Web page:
Since the PI-AC simulator has EM technology designed specifically for this purpose, a very accurate result is returned in minutes, not days. Designers can then use ADS 2016’s field visualization, PDN impedance and S-parameter plotting to determine if there are problems with the current PDN design, and to check coupling from one capacitor to the next. With just one click, a schematic representation is generated to transfer the EM-characterized model, together with circuit models of the components.  This back-annotation to an ADS Schematic enables  one smooth cohesive workflow. Designers can then apply their behavioral VRM model, and further tune the decaps for final verification/optimization.


Figure 7. Increasing the decoupling capacitance while increasing ESR improves impedance response flatness.


8. ADS enables electro-thermal simulation

As power delivery networks are forced into tighter PCB real-estate, the power plane becomes far from idealized.  Usually the once perfect plane is perforated heavily with clearance holes from stitching vias, and it can be a struggle for the layout engineer to get the required current up into the package of the device that requires it, without passing through narrow traces of metal.  Calculating an accurate IR-Drop is important for the PI designer, but also knowing the absolute temperature that the PDN traces, vias and chip die will reach, is invaluable information.   High temperatures can cause reliability issues; as the temperature cycles from on/off states can cause the via barrels to weaken and crack over time.

It is not intuitive to the designer whether a via is undersized for the current that is passing through it.  The temperature rise is very dependent on the width of the traces attached to it.  Secondly, resistance of a trace increases with temperature, requiring simulation analyses to determine the final steady state condition.  For every 10 degC change in temperature we see a 4% change in resistance of a trace. These observations point to a need to simulate the PDN design with a DC IR Drop electro-thermal solution.    

ADS provides a fully-automated integrated Electrical-Thermal-Electrical iterative simulation.  Users receive the most accurate representation of DC IR Drop results by taking into account local resistivity changes due to heating. The additional Thermal-only simulation, gives the user the ability to perform thermal floor planning.

With ADS you can easily copy existing DC IR Drop simulation setup to new Electro-Thermal simulation and visualize a list the temperature of planes, pins and vias.


Figure 8. DC IR Drop Electro-Thermal analysis - visualization of temperature.


9. ADS has an interconnect toolbox (Via Designer and CILD)

The signal integrity design challenge is not just to successfully recover the transmitter signal at the receiver, but to understand what is controlling the performance.  What are the significant margin eaters and which ones can I optimize?

Typical connections between a transmitter and a receiver include some section of application specific custom PCB routing.  ADS has a signal integrity tool box to help explore the design trade-offs and deal with the complex interaction between stack-up, transmission line losses, and via topology.

Designing the PCB interconnect starts with some sort of PCB stack-up definition in order to start evaluating the different types of possible transmission line topologies.  Once the transmission lines are optimized for impedance and losses, then one needs to look at via performance to transition between layers. Anyone of these steps has cost and performance trade-offs that can impact the other, resulting in a complex inter-relationship to determine which feature is the real margin eater:  Layer Count, Line Z, Via Backdrills, Material, Layout Density, etc.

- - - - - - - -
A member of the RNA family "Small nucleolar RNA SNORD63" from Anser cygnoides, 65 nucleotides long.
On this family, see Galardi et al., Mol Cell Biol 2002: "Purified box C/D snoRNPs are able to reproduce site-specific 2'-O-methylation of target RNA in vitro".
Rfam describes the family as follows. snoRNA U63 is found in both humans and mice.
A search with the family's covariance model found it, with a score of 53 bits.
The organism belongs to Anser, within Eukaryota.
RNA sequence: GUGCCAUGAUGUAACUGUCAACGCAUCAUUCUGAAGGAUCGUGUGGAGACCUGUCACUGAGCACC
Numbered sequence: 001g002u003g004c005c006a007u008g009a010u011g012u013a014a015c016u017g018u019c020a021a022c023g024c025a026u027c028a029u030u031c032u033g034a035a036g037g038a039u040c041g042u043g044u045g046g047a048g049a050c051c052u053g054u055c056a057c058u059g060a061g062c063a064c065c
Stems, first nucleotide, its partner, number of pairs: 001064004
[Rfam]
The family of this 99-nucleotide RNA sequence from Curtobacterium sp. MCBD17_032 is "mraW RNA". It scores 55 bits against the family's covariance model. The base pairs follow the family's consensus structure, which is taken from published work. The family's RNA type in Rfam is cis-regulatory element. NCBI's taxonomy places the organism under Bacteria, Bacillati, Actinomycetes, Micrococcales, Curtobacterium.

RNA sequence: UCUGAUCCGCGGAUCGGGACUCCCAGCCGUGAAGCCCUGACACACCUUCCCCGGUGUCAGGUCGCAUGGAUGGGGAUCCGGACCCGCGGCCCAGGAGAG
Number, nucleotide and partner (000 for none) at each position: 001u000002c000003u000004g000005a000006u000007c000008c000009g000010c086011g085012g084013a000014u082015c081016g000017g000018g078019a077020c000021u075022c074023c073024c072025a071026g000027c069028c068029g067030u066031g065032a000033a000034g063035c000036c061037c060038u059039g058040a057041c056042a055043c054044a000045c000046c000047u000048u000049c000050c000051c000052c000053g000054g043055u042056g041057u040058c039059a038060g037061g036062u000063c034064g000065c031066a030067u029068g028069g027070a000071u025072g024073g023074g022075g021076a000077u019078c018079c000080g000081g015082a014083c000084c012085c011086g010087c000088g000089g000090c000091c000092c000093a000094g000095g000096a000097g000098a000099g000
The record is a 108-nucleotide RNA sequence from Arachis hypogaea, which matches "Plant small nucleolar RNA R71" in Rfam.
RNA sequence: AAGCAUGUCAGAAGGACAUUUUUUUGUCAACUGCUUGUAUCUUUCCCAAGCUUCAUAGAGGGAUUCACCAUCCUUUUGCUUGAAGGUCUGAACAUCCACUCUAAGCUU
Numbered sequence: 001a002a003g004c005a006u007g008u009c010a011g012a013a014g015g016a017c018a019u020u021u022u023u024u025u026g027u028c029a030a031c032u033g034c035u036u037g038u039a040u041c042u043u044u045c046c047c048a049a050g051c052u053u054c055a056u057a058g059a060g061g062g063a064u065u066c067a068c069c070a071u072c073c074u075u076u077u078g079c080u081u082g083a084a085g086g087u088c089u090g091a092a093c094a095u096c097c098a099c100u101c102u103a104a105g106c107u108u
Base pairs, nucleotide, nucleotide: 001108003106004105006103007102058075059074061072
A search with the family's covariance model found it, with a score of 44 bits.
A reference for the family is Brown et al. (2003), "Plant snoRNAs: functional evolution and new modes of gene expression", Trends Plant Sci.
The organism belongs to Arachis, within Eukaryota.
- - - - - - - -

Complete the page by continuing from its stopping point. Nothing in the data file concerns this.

ADS provides an Interconnect Tool Box that includes Substrate Editor, Controlled Impedance Line Designer, and Via Designer to simplify the pre-layout PCB interconnect investigation.

Figure 9. This type of pre-layout investigation enables an engineer to understand what is controlling the design margins and make informed cost vs. performance decisions.


10. ADS embodies the Keysight philosophy:

Hardware + Software + People = Insights

With Keysight's greater software-centric solutions focus, Keysight EEsof EDA plays a leading role in virtual compliance testing. Through Compliance Test Benches in ADS, designers can now take ADS simulated waveforms and test them against the same gold suite of compliance tests used on the bench with final verification hardware to attain the utmost confidence in a designs's compliance.

Further bolstering these capabilities in ADS is the support Keysight EDA offers its customers. That support includes a world-wide technical support presence, expert Application Engineers and consultative Field Sales Engineers. This support, together with Keysight’s hardware and software solutions and technical expertise gives customers greater insight and in turn, greater chance of success.



Keysight ADS further cements its leading position in electronic design software with continued advances for circuit simulation, layout and layout verification, silicon RFIC, and just as critically, signal and power integrity.


Welcome to Tim’s Blackboard! This is the place to find discussions on interesting topics related to signal integrity and power integrity. Find other cool posts here!


Last time on Tim’s Blackboard, we talked about linear Feed-Forward Equalization (FFE). This week, we will discuss the nonlinear Decision Feedback Equalization (DFE).


All the ADS content shown is in the attached workspace. Make sure you download the attached workspace and apply for a free trial to apply DFE to your own channel!



When I first learned about decision feedback equalization, one of the bullet points is, “it is a nonlinear equalizer”, but I never knew why. Today, I will answer the question: